Choosing a van…

Choosing a camper-van/motorhome is like choosing a family dog…so much depends on your lifestyle or personality.  And definitely on the depth of your purse.
Maybe you want a big butch beast of a van- one that scares the hell out of minis on the motorway. One that you can’t park within city walls due to its size but you love showing it off in a macho way. If you have the money to feed it then good on ya!
Maybe you like nippy terriers…small and fast.
Or pretty poodles – cute and fussy and prone to large vet bills.
Or a Labrador?  Family-friendly, comfortably-reliable but a little predictable.
Well…we chose a van which is big and cumbersome, with a low-slung solid body. A van with a few unexpected little habits and quirks. Not pretty to look at and never fast –  but once you know it, you can’t help but love it albeit  mostly in a “oh heavens, what now?” sort of way.  Oh…and it smells sometimes if you leave the plug out of the sink whilst travelling. A Basset Hound of a van!

 

 

 

Actually, we have sometimes wondered if the van chose us.
We looked at others but couldn’t take to them – they were cheaper, younger, cuter but not quite right. We read advice about buying, we learned what traits to look for, which makes to consider and what to avoid. And every time we turned round, this beast was there, kind of sulking. Like a stray dog, it just wouldn’t go away. Some of its poorer aspects were things we were advised against accepting: water ingress, damp, rot – these are the swear words of campsites. These are the expensive faults which you never, ever take on. But still it hung on in there, getting itself under our feet until we gave a resigned sigh and dived into the adventure – the three of us…Gav, me and a great big Cree.  Most of the original issues are sorted so to ensure the fun never ends, she chucks us a curved ball every so often – we have come to regard trips to the garage or caravan repairer as part of the adventure. Just as well really.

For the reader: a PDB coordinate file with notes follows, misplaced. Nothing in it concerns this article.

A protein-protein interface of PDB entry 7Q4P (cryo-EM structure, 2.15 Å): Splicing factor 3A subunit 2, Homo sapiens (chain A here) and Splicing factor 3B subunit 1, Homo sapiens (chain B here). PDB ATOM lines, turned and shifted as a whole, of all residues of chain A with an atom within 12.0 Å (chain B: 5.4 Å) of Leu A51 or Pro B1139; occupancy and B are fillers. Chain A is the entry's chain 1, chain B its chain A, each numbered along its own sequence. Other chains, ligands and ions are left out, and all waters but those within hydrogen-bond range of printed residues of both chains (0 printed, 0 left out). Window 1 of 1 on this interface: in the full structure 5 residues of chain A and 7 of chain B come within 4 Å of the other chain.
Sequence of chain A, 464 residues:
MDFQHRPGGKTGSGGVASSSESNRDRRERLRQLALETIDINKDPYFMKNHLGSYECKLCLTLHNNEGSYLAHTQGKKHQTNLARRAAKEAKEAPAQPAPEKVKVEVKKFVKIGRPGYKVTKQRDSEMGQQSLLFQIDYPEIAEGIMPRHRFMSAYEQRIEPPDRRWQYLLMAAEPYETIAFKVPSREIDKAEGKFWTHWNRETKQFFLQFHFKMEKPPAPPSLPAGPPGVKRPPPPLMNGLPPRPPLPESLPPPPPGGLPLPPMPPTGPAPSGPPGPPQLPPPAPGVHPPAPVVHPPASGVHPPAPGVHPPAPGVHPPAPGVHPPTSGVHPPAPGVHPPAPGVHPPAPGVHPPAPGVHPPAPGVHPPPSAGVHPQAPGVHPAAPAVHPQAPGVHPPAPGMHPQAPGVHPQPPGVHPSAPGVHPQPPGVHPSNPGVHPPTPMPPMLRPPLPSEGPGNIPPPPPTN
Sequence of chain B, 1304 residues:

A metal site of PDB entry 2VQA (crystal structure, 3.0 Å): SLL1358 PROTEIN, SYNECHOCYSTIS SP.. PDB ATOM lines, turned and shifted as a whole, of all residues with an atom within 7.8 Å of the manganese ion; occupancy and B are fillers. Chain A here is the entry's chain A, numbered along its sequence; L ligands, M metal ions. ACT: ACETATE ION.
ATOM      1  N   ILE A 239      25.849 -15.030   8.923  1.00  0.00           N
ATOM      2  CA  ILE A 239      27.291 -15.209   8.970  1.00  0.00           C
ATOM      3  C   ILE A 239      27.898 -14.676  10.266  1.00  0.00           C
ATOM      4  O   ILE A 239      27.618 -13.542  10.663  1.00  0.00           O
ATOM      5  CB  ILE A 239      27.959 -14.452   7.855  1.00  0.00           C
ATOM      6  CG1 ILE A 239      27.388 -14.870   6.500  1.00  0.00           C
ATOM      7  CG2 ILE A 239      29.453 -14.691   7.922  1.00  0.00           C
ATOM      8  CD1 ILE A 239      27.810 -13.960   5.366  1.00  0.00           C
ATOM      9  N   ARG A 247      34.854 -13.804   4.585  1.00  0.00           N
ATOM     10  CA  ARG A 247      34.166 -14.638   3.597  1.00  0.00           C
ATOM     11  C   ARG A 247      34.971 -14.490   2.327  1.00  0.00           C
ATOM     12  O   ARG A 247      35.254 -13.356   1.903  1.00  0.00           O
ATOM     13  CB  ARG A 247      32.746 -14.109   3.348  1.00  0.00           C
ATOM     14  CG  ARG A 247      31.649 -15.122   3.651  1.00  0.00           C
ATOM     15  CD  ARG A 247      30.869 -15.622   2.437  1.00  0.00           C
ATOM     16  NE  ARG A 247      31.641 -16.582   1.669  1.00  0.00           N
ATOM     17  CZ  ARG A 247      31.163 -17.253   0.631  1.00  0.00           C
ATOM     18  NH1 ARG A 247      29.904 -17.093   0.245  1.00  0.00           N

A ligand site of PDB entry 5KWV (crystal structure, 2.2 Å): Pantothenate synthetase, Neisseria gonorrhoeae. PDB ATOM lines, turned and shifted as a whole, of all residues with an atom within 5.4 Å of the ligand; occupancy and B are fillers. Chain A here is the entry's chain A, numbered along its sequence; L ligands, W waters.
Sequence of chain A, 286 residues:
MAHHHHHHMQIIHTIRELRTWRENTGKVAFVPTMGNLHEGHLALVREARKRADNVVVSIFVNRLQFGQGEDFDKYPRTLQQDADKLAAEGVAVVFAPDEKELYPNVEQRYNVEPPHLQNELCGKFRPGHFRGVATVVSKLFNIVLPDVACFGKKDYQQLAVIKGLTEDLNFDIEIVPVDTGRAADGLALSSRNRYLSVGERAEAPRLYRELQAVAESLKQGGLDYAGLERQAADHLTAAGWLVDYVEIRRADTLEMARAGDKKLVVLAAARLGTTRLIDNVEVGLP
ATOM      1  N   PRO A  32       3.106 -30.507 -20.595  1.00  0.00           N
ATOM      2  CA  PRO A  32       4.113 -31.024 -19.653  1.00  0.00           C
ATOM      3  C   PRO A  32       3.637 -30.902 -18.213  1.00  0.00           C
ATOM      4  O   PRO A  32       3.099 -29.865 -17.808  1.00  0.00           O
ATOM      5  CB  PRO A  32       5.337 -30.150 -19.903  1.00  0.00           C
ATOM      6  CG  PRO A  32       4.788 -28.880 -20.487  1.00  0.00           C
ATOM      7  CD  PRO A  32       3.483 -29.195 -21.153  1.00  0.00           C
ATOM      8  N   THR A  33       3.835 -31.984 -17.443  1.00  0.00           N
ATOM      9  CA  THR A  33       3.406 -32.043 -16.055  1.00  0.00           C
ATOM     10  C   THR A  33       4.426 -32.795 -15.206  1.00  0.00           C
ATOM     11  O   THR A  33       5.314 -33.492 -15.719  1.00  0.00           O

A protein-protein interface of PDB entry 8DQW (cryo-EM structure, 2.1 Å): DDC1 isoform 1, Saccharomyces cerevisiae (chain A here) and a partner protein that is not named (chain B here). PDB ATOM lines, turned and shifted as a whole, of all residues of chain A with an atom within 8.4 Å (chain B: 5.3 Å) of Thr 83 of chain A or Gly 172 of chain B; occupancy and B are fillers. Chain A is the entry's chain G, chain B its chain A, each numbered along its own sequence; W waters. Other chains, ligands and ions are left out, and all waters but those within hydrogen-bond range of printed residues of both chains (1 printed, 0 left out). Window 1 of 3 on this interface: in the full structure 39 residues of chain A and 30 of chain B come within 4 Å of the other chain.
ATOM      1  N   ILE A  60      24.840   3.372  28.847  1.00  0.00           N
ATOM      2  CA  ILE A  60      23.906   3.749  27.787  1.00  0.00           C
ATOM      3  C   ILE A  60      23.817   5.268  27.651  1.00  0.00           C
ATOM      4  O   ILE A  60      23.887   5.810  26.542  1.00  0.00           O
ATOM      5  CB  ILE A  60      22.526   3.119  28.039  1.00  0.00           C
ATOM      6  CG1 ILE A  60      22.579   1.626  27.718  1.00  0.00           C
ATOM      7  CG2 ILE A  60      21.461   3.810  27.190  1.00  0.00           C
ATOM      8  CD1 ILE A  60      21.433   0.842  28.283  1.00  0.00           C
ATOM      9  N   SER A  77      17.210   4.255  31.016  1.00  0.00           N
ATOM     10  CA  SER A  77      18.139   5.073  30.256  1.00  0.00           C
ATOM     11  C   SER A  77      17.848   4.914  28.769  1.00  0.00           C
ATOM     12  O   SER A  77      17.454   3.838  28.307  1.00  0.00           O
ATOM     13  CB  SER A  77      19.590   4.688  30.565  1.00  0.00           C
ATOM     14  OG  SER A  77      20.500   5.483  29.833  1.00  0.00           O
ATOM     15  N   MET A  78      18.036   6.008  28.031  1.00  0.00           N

Author: TRUDIvivian

I am just me. Ordinary. Living within a self-constructed cage and running with the rats. Except I can see that there is more to life than that if only one can reach it.

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